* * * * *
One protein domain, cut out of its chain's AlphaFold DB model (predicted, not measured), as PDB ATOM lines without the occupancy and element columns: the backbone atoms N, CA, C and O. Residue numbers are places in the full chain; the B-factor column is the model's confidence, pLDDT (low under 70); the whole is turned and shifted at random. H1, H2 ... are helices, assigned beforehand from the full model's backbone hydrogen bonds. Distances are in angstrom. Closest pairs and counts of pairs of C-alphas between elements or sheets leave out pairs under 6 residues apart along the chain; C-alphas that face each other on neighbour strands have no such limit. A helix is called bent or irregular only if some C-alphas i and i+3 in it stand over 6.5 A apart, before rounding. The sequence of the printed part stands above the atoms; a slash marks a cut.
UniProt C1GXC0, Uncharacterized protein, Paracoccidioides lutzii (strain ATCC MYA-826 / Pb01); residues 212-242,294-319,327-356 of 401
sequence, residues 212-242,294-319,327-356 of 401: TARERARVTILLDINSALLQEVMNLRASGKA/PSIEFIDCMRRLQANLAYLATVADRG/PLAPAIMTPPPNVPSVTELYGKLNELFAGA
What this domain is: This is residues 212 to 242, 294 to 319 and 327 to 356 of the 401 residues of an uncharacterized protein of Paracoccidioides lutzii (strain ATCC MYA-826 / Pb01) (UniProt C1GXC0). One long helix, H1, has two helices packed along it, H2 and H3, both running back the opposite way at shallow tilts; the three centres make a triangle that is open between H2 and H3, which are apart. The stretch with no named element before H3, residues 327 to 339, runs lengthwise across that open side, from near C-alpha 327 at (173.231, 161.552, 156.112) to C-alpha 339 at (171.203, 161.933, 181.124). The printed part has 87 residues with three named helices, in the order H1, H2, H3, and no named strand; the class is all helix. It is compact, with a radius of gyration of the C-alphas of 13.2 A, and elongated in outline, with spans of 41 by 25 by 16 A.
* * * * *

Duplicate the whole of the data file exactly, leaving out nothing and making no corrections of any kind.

One protein domain, cut out of its chain's AlphaFold DB model (predicted, not measured), as PDB ATOM lines without the occupancy and element columns: the backbone atoms N, CA, C and O. Residue numbers are places in the full chain; the B-factor column is the model's confidence, pLDDT (low under 70); the whole is turned and shifted at random. H1, H2 ... are helices, assigned beforehand from the full model's backbone hydrogen bonds. Distances are in angstrom. Closest pairs and counts of pairs of C-alphas between elements or sheets leave out pairs under 6 residues apart along the chain; C-alphas that face each other on neighbour strands have no such limit. A helix is called bent or irregular only if some C-alphas i and i+3 in it stand over 6.5 A apart, before rounding. The sequence of the printed part stands above the atoms; a slash marks a cut.
UniProt C1GXC0, Uncharacterized protein, Paracoccidioides lutzii (strain ATCC MYA-826 / Pb01); residues 212-242,294-319,327-356 of 401
sequence, residues 212-242,294-319,327-356 of 401: TARERARVTILLDINSALLQEVMNLRASGKA/PSIEFIDCMRRLQANLAYLATVADRG/PLAPAIMTPPPNVPSVTELYGKLNELFAGA
What this domain is: This is residues 212 to 242, 294 to 319 and 327 to 356 of the 401 residues of an uncharacterized protein of Paracoccidioides lutzii (strain ATCC MYA-826 / Pb01) (UniProt C1GXC0). One long helix, H1, has two helices packed along it, H2 and H3, both running back the opposite way at shallow tilts; the three centres make a triangle that is open between H2 and H3, which are apart. The stretch with no named element before H3, residues 327 to 339, runs lengthwise across that open side, from near C-alpha 327 at (173.231, 161.552, 156.112) to C-alpha 339 at (171.203, 161.933, 181.124). The printed part has 87 residues with three named helices, in the order H1, H2, H3, and no named strand; the class is all helix. It is compact, with a radius of gyration of the C-alphas of 13.2 A, and elongated in outline, with spans of 41 by 25 by 16 A.